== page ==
PATRICIA C. SYAK | Symphony notes Powers to play host to variety of superstars

A variety of entertainment presented by the Youngstown Symphony Society will be performed at Powers Auditorium in the coming weeks.
The Youngstown Symphony Orchestra under the direction of Isaiah Jackson begins the three-week entertainment marathon with its final Masterworks concert of the season when clarinetist Richard Stoltzman joins the orchestra April 20 at 8 p.m.
A concert by Richard Stoltzman is always a smorgasbord. Stoltzman's virtuosity, musicianship and sheer personal magnetism have made him one of today's most sought-after concert artists. As a soloist with more than 100 orchestras, as a captivating recitalist and chamber music performer, as an innovative jazz artist, and as a prolific recording artist, two-time Grammy winner Stoltzman has defied categorization.
Copland concerto: Stoltzman joins the orchestra in Aaron Copland's Concerto for Clarinet, commissioned in 1948 by bandleader Benny Goodman.
There was nothing in Copland's ancestry, background or environment to suggest that he might become a composer. On the streets of Brooklyn where Copland lived, "music," he wrote, "was the last thing anyone would have connected with." Yet Copland instinctively felt the need for making music. Now recognized as America's leading composer, Copland's works have had a strong influence, not only on the music of this country, but on the development of the whole field of composition. The Youngstown Symphony Orchestra concludes its yearlong celebration of American composers with a salute to Copland. Universally accepted as the Dean of American Music, Copland produced a large body of work for symphonic orchestra, instrumentalists, ballet, theater and film.
The orchestra begins the April 20 concert evening, sponsored in part by Youngstown Thermal, with Prokofiev's march and scherzo movements from "The Love for Three Oranges" -- the most celebrated of the two perhaps being the march, which was used as the theme music for the radio serial "The FBI in Peace and War." The program concludes with Rachmaninoff's most cherished Second Symphony.
Pop and Broadway: On April 24 at 8 p.m., Donny Osmond brings his razzle dazzle show to Powers Auditorium for his first Youngstown appearance. For more than 35 years the world has watched Osmond develop from a cherubic little boy singing on television with his older brothers to a musical-theater and TV superstar who always has the power to amaze. And like the seismic changes in pop music in the intervening years, Osmond has moved with the times.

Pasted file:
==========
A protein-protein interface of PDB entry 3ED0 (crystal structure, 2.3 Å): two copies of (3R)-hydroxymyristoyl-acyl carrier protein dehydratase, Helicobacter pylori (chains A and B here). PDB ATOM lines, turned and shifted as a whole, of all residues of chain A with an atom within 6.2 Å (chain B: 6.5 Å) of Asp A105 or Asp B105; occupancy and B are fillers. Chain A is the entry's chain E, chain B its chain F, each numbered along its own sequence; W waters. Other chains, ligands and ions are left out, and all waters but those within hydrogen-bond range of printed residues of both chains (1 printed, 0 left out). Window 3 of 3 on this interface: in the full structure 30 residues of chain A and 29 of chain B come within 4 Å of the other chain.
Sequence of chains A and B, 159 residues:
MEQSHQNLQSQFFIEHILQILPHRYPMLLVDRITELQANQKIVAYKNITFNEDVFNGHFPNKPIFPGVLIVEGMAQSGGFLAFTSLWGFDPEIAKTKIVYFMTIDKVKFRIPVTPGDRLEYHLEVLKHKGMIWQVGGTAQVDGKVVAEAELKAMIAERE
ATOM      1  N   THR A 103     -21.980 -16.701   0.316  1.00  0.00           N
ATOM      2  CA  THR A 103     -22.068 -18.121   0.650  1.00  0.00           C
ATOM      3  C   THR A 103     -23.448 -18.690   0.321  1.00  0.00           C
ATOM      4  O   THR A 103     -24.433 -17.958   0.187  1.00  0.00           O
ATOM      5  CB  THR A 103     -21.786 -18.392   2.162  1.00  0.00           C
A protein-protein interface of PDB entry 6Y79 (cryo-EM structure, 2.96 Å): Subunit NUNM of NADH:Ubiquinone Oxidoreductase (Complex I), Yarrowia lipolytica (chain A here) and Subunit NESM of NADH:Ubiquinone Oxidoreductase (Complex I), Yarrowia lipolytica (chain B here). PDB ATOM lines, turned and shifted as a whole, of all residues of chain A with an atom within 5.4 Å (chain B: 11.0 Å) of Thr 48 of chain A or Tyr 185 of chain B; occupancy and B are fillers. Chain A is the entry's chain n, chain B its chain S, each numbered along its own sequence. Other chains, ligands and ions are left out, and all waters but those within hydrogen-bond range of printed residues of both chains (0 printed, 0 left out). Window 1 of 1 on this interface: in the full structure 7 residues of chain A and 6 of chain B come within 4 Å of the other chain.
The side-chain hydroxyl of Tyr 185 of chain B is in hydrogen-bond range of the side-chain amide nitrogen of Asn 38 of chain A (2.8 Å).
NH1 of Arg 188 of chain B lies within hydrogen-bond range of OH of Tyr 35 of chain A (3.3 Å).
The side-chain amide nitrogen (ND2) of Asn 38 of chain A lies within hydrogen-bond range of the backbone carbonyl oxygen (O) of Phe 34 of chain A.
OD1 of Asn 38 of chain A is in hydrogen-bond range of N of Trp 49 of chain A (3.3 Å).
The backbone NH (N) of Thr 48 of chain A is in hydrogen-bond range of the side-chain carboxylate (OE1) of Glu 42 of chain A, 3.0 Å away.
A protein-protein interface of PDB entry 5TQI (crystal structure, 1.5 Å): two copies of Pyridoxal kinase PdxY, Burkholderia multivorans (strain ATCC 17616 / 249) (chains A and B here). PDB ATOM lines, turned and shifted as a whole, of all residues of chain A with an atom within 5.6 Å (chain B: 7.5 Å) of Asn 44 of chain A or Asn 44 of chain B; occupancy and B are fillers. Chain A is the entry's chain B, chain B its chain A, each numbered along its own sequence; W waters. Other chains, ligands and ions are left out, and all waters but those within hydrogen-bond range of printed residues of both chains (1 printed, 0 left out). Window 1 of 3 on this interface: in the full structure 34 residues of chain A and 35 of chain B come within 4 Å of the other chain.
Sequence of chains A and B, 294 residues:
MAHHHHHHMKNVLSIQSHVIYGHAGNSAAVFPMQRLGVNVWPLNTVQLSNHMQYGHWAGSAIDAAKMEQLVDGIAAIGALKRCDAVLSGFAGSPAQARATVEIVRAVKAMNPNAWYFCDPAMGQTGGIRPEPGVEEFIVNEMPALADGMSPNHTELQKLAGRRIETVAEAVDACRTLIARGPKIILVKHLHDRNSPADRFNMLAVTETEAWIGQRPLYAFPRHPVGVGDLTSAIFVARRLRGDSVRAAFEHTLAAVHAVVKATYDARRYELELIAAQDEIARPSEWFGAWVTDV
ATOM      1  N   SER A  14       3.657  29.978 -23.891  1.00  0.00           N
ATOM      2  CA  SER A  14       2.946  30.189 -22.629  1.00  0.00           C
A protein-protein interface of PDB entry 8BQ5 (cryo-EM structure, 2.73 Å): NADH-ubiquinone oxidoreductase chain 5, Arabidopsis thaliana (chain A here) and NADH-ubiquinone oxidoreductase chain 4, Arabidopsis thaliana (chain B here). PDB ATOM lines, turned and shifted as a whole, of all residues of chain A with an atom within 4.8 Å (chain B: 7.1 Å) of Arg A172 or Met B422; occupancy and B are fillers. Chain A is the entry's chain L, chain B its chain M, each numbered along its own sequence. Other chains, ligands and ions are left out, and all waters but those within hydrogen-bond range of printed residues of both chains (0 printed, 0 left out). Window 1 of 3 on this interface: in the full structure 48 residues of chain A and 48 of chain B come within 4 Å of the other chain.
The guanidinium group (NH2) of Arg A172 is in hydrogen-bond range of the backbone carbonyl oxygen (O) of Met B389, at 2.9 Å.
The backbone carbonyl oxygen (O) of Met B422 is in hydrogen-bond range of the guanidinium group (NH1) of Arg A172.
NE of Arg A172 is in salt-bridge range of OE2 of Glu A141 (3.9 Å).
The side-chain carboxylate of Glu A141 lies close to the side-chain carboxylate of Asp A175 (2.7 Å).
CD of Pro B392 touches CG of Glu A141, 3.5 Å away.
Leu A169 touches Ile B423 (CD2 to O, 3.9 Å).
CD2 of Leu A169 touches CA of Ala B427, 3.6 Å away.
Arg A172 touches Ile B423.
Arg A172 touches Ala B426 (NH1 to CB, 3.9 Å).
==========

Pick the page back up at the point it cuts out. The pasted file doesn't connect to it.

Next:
"Cabaret," the revolutionary Broadway musical, comes to Powers Auditorium for two shows April 29 and 30. The Tony Award-winning musical tells the story of an Englishwoman's romance with an American writer set against the background of a crumbling Germany at the start of the Third Reich. "Cabaret" features some of the best-known songs in musical history, including "Willkommen," "Tomorrow Belongs to Me," "Money" and the title tune. "Cabaret" is the concluding presentation in the Broadway Series, presented by First Place Bank Community Foundation in conjunction with the Youngstown Symphony Society.
Evening of comedy: Bill Cosby brings his storytelling and inimitable comic delivery to Powers Auditorium on May 4 for two shows. Show times are 5 and 8 p.m. Support for the 8 p.m. performance is provided by the Home Savings and Loan Company.
Bill Cosby has become a one-man multimedia phenomenon with his films, record albums, advertisements and top-rated television shows. By any standards, Bill Cosby is one of the most influential stars in America today. Whether it be through his concert appearances or recordings, television or films, commercials or education, Cosby has the ability to touch people's lives. His humor often centers on the basic cornerstones of our existence, seeking to provide an insight into our roles as parents, children, family members and men and women. Without resorting to gimmickry or lowbrow humor, Cosby's comedy has a point of reference and respect for the trappings and traditions of the great American humorists such as Charlie Chaplin, Will Rogers, W.C. Fields and Groucho Marx.
With more than 30 years in comedy, Bill Cosby is for many young comedians the man who wrote the textbook -- never resorting to offensive language or risqu & eacute; topics to obtain laughs.
For tickets to the entertainment spring fest, call the Symphony Center box office at (330) 744-0264 and reserve your seats for the Youngstown Symphony Orchestra on April 20, Donny Osmond on April 24, the national touring "Cabaret" on April 29 and 30, and Bill Cosby on May 4.
XPatricia C. Syak is executive director of the Youngstown Symphony Society.

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